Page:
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"In Wildness is the preservation of the world."

-Henry David Thoreau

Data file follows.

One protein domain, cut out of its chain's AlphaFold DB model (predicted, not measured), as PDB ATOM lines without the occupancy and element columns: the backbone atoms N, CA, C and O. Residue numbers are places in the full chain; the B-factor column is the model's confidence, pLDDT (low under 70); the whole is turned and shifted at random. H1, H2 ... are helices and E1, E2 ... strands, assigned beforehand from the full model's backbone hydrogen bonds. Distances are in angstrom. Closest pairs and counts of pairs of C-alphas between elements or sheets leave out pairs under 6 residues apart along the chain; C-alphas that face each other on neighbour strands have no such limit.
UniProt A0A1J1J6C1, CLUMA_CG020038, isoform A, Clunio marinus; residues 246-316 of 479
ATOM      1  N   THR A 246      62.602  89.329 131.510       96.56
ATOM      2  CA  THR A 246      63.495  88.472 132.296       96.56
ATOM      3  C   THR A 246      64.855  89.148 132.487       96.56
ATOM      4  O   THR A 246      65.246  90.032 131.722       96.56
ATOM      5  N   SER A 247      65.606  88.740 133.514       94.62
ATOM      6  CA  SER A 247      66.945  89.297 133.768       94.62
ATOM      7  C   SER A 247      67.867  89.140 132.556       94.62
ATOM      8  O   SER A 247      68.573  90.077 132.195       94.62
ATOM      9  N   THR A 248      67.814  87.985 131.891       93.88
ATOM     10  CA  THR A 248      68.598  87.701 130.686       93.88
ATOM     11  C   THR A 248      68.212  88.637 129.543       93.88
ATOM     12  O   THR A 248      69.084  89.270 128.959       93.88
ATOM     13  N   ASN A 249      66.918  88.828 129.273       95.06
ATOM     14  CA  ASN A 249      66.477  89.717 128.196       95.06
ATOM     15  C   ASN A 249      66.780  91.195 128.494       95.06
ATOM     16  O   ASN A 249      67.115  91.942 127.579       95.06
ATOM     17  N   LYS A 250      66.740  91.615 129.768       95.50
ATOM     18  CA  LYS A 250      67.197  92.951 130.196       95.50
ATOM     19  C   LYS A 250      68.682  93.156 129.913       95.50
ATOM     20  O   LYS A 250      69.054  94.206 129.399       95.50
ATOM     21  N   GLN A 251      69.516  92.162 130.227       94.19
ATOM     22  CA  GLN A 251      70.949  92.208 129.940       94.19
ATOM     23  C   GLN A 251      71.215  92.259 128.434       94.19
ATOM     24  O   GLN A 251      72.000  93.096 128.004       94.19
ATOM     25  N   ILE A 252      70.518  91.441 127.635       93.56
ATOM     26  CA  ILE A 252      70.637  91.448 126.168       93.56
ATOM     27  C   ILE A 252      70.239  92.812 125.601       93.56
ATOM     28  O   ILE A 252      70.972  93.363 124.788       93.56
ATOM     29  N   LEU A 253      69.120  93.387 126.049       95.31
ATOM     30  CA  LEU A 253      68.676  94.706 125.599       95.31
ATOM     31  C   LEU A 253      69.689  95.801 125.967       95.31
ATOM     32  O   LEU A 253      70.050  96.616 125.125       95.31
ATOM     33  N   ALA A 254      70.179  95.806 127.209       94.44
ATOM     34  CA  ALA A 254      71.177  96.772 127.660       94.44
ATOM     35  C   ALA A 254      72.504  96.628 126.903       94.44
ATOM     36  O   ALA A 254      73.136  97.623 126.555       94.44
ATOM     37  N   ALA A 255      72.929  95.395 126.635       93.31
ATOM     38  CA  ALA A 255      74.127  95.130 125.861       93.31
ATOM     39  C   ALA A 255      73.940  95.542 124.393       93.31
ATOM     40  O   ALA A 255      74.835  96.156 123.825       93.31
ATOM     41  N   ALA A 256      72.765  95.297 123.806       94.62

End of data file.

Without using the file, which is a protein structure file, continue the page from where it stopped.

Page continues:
This course will examine North American representations of wilderness in literature and (to a lesser extent) the visual arts from the seventeenth century to the present.  We will focus on the way that changing cultural values have shaped the way authors imagine wilderness.  Along the way we’ll consider the relationship between religious and scientific understandings of the natural world, wilderness as a crucial ingredient in the formation of American national identity, the pastoral ideal, Romantic and Transcendentalist views of nature, and the rise of the conservation movement.  Writers will include: Mary Rowlandson, John Bartram, Henry David Thoreau, Nathaniel Hawthorne, Theodore Roosevelt, John Muir, Edward Abbey, William Faulkner, Aldo Leopold, Mary Oliver, Gary Snyder, and Marilynne Robinson.